Incorporate Emerging Trends into Organizational Planning
No company can afford to operate like an island in the current ecosystem. You need to be aware of the potential changes coming to your industry and your market. You need to know what your competitors, suppliers and distributors are doing. Companies need to do more than just build partnerships with other businesses. They need to consider their business model and marketing strategies when developing a workforce plan.
Companies are working towards smaller and more agile groups of employees, and there will be value to be gained by partnering with competitors to use both of your resources to deliver a powerful product or service.
Toyota is a good example of a company that is working to seize this opportunity. With the rise of the self-driving car, Uber could be seen as a competitor for them. Instead of fighting to surpass Uber in the automated driving market, Toyota is in talks with Uber to explore the use of Uber’s technology in Toyota vehicles.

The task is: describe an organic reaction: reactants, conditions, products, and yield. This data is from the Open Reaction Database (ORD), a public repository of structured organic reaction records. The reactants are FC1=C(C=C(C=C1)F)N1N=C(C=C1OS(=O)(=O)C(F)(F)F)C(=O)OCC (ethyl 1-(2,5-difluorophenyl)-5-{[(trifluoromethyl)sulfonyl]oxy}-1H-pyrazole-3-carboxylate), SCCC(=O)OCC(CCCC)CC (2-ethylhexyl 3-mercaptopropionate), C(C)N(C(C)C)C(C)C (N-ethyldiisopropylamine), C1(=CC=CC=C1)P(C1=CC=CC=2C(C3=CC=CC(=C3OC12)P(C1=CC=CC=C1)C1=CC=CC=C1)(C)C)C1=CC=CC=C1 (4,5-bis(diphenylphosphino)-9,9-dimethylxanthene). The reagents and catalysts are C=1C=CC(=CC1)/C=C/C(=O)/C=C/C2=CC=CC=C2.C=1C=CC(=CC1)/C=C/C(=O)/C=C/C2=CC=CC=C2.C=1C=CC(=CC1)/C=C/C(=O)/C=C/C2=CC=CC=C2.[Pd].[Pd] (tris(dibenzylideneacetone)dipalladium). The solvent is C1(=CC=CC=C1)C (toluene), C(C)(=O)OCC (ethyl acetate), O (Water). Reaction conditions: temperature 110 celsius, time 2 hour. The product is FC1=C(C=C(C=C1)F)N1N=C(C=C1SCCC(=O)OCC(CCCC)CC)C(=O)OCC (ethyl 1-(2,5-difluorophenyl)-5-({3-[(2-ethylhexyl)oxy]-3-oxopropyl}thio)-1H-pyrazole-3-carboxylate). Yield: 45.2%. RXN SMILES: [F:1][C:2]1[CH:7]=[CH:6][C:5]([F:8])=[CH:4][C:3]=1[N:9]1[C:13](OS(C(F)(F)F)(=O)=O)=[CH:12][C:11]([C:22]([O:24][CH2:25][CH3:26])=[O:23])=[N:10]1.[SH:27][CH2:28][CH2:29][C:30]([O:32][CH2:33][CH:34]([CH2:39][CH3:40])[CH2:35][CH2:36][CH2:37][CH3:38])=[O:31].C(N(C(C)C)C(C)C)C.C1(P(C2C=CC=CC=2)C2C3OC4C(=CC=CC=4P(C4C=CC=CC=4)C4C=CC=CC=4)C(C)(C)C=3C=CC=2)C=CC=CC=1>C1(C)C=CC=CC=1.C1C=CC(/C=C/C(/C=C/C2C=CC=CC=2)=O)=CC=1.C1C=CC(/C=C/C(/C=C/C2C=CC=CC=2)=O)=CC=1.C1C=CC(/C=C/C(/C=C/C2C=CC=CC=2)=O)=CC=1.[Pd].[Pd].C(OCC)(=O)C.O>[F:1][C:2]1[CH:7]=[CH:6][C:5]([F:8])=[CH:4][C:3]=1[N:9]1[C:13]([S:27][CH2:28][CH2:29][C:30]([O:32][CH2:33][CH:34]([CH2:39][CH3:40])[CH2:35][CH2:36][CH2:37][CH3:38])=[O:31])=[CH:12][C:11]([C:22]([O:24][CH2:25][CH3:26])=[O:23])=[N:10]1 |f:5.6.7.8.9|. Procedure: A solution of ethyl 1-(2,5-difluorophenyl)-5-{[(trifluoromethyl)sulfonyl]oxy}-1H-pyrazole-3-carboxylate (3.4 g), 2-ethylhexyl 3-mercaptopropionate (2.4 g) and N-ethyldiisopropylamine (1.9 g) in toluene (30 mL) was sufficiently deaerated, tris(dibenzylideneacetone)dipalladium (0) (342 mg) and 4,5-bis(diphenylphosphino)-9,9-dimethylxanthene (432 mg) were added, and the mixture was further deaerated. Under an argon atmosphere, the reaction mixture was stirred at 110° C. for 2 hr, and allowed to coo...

Regardless of the conclusion of these discussions, Toyota has opened up a bridge of opportunity for their company while minimizing a contender for their market. Together, they can accomplish more. With shared research, technology and testing, both companies save time and money in research and development. They can achieve the same success having spent less.
So, how can you use this kind of thinking for your own company? What competitors do you have that may be more beneficial to you if you are working together?
These are questions you need to think about now, to prepare for the future. Think outside the box of what you control within your company, and start thinking of who you could work with to expand your capabilities.
If you’d like to learn more about this and other ways to prepare for the future...
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Judy partners with executives and leadership teams to engage and inspire employees in a way that delivers sustainable strategic results. She brings deep expertise and creative ideas to solve organizational effectiveness issues and closely collaborates in a way that builds internal capabilities. Judy has spent over 25 years consulting in a variety of industries, bringing her expertise in behavior to a wide range of organizational issues including organizational behavior change, leadership, change management, culture and engagement.